For very small diversions, flows have to be recorded weekly.  That may be easy to do depending on the location and access to the diversion.

Shawn_Sticking_WeirFor medium-sized diversions, flows must be recorded daily.  This is possible, but
it doesn’t allow for the owner or employees to have time off, travel, and so on.  At this level of recording, an automatic recorder of some type is necessary.  Large diversions must be recorded hourly, and automatic recording is the only practical way to be sure flows are recorded.  That is the subject of today’s post: automatic recording of flows, or what is really done most of the time, recording water levels and using equations to calculate the flow.

About_1.4_cfs_over_weir_edited_smallWe will leave aside the discussion of propeller, acoustic Doppler, magnetic, and other in-line meters.  If you have a diversion that goes through a long length of straight pipe, one of these devices can be bolted in or strapped on.  This post is about open diversions into a ditch, where an instantaneous measurement device (weir, orifice, flume) already exists…or may be installed soon.  These open devices do not measure flow directly, they measure the water level.  An equation is used to convert that level to a flow.

There are hundreds of devices (ready to go) and components (connected parts) to measure water levels.  There are also hundreds of loggers that collect data.  Here, we will look at 4 water level sensors connected to data loggers, called water level loggers.

Onset has a neat Bluetooth Hobo water level logger.  This may help  to satisfy the Water Board’s telemetry requirements starting January 1, 2020; the data must be updated weekly on a website, and downloading data weekly is easier with this logger.  We’ll see what the Water Board says as this rolls out.  The MX-2001, with the cap removed, hooks up to the MX-2001-TOP with a cable, and once installed, is downloaded with the free Hobomobile smartphone app.  The app does everything you’d normally need a data shuttle and cable for – starting, setup, configuration, downloading, and stopping the logger.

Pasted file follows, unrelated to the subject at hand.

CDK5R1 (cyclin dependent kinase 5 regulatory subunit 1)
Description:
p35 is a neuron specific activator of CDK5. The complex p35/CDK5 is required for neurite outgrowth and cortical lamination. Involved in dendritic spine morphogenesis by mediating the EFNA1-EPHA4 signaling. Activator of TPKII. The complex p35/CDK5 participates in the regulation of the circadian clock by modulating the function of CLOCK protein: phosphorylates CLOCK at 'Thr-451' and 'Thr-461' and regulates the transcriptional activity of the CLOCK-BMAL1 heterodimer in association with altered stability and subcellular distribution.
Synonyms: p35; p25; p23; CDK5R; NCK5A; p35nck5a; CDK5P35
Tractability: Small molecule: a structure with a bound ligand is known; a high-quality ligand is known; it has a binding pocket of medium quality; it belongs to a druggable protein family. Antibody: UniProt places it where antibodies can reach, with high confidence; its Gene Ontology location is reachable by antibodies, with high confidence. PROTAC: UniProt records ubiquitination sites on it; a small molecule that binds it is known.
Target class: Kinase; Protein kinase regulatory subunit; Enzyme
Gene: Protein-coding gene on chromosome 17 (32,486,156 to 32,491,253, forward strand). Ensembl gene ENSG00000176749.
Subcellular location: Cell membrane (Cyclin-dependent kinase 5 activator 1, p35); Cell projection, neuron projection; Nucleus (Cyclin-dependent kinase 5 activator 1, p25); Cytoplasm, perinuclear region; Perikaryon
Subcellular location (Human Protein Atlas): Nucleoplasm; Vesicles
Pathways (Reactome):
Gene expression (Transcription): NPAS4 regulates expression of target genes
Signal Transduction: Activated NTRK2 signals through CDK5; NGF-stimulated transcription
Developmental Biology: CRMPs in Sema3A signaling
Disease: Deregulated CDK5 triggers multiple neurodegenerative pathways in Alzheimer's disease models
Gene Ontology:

The top unit with the Bluetooth radio has to be out of the water, so of course the top of the stilling well holding the unit has to be 1.0 feet or higher up out of the water.  If the stilling well is galvanized iron pipe, you’ll need to get within a few feet to download it.  If you are using PVC you might get a connection at 100 feet.

Will two units close to each other interfere?  Nope, the app finds both and lets the user choose which unit to work with.  As with any water level logger installation, keep a logbook or spreadsheet with the Serial Numbers for each location so you aren’t confused later.

What about barometric pressure?  The TOP unit records barometric pressure, so you don’t need a second unit for atmospheric pressure, nor do you have to know the elevation difference between two separated units.  The unit subtracts atmospheric from absolute pressure, then gives you all 3 values when you download:  absolute, atmospheric, water only.  That makes data processing much easier.